Using Eye Movements as an Experimental Probe of Brain Function

A Symposium in Honor of Jean Büttner-Ennever

Edited by

  • R. Leigh, Department of Neurology, Case Western Reserve University, School of Medicine, Cleveland, OH, USA
  • Christopher Kennard, Academic Unit of Neuroscience, Charing Cross Hospital, London, UK Professor of Clinical Neurology

This volume of Progress in Brain Research is based on the proceedings of a conference, "Using Eye Movements as an Experimental Probe of Brain Function," held at the Charing Cross Hospital Campus of Imperial College London, UK on 5th -6th December, 2007 to honor Professor Jean Büttner-Ennever. With 87 contributions from international experts – both basic scientists and clinicians – the volume provides many examples of how eye movements can be used to address a broad range of research questions. Section 1 focuses on extraocular muscle, highlighting new concepts of proprioceptive control that involve even the cerebral cortex. Section 2 comprises structural, physiological, pharmacological, and computational aspects of brainstem mechanisms, and illustrates implications for disorders as diverse as opsoclonus, and congenital scoliosis with gaze palsy. Section 3 addresses how the cerebellum transforms neural signals into motor commands, and how disease of such mechanisms may lead to ataxia and disorders such as oculopalatal tremor. Section 4 deals with sensory-motor processing of visual, vestibular, somatosensory, and auditory inputs, such as are required for navigation, and gait. Section 5 illustrates how eye movements, used in conjunction with single-unit electrophysiology, functional imaging, transcranial magnetic stimulation, and lesion studies have illuminated cognitive processes, including memory, prediction, and even free will. Section 6 includes 18 papers dealing with disorders ranging from congenital to acquired forms of nystagmus, genetic and degenerative neurological disorders, and treatments for nystagmus and motion sickness.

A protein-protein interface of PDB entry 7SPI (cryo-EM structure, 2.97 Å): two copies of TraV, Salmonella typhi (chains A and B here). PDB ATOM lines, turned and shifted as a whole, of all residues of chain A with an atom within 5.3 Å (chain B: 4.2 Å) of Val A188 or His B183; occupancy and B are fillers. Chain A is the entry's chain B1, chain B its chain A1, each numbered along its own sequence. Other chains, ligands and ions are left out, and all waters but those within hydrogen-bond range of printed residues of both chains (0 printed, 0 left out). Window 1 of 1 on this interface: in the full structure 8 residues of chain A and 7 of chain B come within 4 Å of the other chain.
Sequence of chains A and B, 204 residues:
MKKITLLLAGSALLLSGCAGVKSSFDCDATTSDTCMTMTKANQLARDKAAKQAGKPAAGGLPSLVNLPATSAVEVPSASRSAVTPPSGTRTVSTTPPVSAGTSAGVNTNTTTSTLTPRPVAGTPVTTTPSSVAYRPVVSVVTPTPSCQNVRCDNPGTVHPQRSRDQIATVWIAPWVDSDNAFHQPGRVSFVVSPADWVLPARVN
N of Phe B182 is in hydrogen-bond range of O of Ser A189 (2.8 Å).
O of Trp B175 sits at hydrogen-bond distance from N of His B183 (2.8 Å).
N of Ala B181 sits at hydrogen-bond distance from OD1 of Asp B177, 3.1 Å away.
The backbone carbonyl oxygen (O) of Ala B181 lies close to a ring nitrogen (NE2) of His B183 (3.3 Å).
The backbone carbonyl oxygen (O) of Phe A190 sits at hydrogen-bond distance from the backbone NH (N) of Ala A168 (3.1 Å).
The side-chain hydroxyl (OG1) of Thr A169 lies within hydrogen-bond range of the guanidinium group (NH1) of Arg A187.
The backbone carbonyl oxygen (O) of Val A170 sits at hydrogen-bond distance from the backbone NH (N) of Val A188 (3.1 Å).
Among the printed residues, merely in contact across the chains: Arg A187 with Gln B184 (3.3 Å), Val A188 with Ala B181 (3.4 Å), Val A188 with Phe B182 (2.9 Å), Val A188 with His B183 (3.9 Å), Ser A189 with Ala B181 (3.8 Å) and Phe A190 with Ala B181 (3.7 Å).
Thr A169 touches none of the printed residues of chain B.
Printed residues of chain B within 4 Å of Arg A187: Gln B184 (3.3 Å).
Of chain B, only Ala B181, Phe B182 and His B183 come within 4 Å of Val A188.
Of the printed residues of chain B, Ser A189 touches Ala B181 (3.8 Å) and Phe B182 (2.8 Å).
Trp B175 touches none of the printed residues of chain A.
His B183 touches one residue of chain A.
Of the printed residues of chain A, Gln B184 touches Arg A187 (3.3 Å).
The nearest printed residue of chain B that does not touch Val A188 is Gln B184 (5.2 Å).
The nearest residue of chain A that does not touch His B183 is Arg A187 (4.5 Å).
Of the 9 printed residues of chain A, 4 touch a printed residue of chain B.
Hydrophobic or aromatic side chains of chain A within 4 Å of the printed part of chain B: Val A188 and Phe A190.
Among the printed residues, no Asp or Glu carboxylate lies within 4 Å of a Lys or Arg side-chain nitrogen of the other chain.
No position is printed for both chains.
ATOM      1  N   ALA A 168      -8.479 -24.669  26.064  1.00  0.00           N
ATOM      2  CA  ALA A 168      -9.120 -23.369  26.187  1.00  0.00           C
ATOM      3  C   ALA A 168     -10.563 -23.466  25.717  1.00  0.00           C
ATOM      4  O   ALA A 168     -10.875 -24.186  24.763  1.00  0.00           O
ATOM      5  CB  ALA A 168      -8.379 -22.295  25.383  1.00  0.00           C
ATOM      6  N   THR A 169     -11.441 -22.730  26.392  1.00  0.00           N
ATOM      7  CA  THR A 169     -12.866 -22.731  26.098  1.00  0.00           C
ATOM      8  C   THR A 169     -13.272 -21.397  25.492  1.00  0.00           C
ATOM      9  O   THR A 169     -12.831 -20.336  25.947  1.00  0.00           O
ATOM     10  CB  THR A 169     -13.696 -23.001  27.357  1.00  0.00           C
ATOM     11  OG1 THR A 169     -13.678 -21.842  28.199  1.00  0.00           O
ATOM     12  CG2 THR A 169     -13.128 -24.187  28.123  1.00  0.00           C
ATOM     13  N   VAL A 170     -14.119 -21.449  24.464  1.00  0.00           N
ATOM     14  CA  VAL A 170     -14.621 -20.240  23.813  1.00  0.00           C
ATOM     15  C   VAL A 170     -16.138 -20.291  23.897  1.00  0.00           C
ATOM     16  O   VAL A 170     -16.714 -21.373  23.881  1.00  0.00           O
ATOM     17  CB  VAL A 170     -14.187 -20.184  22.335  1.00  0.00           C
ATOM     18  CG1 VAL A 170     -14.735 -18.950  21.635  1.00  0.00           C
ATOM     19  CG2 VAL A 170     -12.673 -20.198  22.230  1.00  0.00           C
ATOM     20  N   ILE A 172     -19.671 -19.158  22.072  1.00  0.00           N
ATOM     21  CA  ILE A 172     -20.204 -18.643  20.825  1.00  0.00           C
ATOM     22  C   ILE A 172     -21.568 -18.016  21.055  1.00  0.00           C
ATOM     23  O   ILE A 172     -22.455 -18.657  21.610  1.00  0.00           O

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Neuroscientists, neurologists, opthalmologists, cognitive neuroscientists, and visual sciences.


Book information